What Exactly Is Stealthing—and Why Isn't It Illegal Yet?
In the past few years, nonconsensual condom removal—also known as "stealthing"—has become a topic of heated conversation. This form of sexual assault happens when a person with a penis removes or damages a condom during sex without a partner's knowledge or consent. Stealthing isn't an innocent mistake. The condom didn't break or fall off. It's an intentional decision to put someone in danger.
Stealthing—an action that opens someone up to unwanted pregnancy and the risk of sexually transmitted infections (STIs)—comes from a place of entitlement and apathy, where someone believes that they can do whatever they please, said Laura McGuire, Ph.D., author of the book "Creating Cultures of Consent"—and if they do harm, they don't care.
This specific type of sexual assault became recognized beyond the more sinister corners of Reddit in 2017, when civil rights lawyer Alexandra Brodsky, who was involved in the student movement to end gender violence on college campuses, published her research on stealthing in the Columbia Journal of Gender and Law. In her paper, Brodsky wrote that survivors explain stealthing as "a violation of trust and a denial of autonomy, not dissimilar to rape."
A new proposal in California
But while rape is criminalized, there's no legal recourse or criminal classification of stealthing in the United States. One California assemblymember, Cristina Garcia, is looking to change that. In February 2021, Garcia introduced an amendment to a section of the state's civil code that aims to include stealthing in its definition of sexual battery, stating that a person who "causes contact between a penis, from which a condom has been removed, and the intimate part of another who did not verbally consent to the condom being removed" has committed a crime.
When someone engages in stealthing, it's a premeditated, thoughtful and purposeful action that's carried out with intent, said Jennifer Long, the CEO of AEquitas, a nonprofit organization that works to combat gender-based violence through the legal system. "If an activity is being planned for the purpose of harming someone else, then that's an area where the criminal law needs to be poised as a method of trying to prevent it," Long said.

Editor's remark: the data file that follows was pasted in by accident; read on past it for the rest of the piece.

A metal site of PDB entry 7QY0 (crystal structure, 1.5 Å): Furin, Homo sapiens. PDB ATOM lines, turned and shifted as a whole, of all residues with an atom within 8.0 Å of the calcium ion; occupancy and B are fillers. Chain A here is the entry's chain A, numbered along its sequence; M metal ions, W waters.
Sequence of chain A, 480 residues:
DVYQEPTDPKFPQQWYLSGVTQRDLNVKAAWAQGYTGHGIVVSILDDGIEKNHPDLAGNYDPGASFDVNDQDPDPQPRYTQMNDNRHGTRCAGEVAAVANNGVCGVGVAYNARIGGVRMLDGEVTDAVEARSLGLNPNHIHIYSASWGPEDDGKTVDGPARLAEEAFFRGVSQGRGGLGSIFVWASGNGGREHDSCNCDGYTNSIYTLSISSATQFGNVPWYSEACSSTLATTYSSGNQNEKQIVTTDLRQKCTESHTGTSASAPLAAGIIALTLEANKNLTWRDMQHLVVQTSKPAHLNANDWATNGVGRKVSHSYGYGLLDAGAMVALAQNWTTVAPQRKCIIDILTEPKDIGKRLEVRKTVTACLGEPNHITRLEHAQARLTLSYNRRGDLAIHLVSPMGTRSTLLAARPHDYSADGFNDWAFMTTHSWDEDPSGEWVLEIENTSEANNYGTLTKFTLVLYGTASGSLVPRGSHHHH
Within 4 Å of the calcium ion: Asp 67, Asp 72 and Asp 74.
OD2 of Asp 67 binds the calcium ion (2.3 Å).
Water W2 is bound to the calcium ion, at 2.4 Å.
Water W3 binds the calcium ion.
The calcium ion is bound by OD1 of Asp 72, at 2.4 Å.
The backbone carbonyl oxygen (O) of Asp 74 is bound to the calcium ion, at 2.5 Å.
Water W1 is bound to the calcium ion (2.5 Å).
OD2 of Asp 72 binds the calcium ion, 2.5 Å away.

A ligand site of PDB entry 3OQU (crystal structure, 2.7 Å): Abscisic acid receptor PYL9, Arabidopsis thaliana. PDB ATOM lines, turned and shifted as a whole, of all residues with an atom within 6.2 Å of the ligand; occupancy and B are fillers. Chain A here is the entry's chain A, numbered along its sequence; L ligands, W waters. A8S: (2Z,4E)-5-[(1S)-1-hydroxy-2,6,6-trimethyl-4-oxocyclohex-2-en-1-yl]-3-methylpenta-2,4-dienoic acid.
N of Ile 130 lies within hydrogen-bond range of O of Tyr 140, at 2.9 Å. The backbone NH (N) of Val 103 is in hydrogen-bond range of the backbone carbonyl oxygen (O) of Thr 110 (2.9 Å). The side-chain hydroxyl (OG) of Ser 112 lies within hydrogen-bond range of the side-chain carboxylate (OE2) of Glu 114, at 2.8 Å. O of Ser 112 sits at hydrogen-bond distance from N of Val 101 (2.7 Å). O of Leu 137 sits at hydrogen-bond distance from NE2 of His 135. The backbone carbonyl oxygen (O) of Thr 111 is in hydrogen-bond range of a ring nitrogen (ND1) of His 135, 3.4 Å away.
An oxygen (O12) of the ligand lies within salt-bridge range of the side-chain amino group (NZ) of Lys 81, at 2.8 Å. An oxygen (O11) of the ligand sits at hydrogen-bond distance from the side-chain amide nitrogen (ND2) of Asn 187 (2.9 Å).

'Stealthing is about manipulation and a complete invalidation of consent, it needs to be seen for what it is: sexual violence with long-term implications.'
Garcia initially proposed amending the state's definition of sexual battery in 2017 and again in 2018; both times, the proposals failed over concerns that it would increase the prison population, according to Garcia's office. In 2017, then-Wisconsin state Rep. Melissa Sargent proposed a similar bill to classify stealthing as sexual assault in her state, but that measure failed as well.
What makes now different? Garcia pointed to the the continuing conversation of sexual assault online and in media—noting the show "I May Destroy You" in particular—in a statement to the Washington Post. The award-winning HBO Original, which debuted in June 2020, covers the emotional issues of sexual assault and bodily autonomy through the experiences of Arabella, played by writer and creator Michaela Coel. In episode 4, Arabella becomes a victim of stealthing.
"This type of trauma impacts survivors on multiple levels," McGuire explained. People not only experience physical danger, but psychological trauma as well. And the ripple effects of these experiences can have lifelong negative impacts. "Survivors need to feel seen, supported and protected," they said. "Because stealthing is about manipulation and a complete invalidation of consent, it needs to be seen for what it is: sexual violence with long-term implications."
Difficult challenges lie ahead
But even as stealthing becomes a more recognized form of sexual assault, criminal prosecution of stealthing cases in the U.S. will face challenges. Any time a victim has consented to some part of the sexual activity, it's difficult to draw a line in a legal argument that explains the victim didn't offer blanket consent to the entire sexual experience. That said, it certainly doesn't force anyone to give up their right to remove consent for what follows, Long added.
If the California amendment is finally adopted, the state would be the first and only one with explicit legal protection against this kind of sexual assault, and victims of stealthing would have the right to press charges and receive damages if they chose to pursue action.
As the media and the public become more educated on what stealthing is and how it can impact people's lives, it's possible that victims will be taken more seriously in the near future. But "understand that criminal law is one tool, one area of accountability," Long cautioned. "It's not going to be able to provide all of the healing and all of the response that a survivor will need to any part of sexual violence."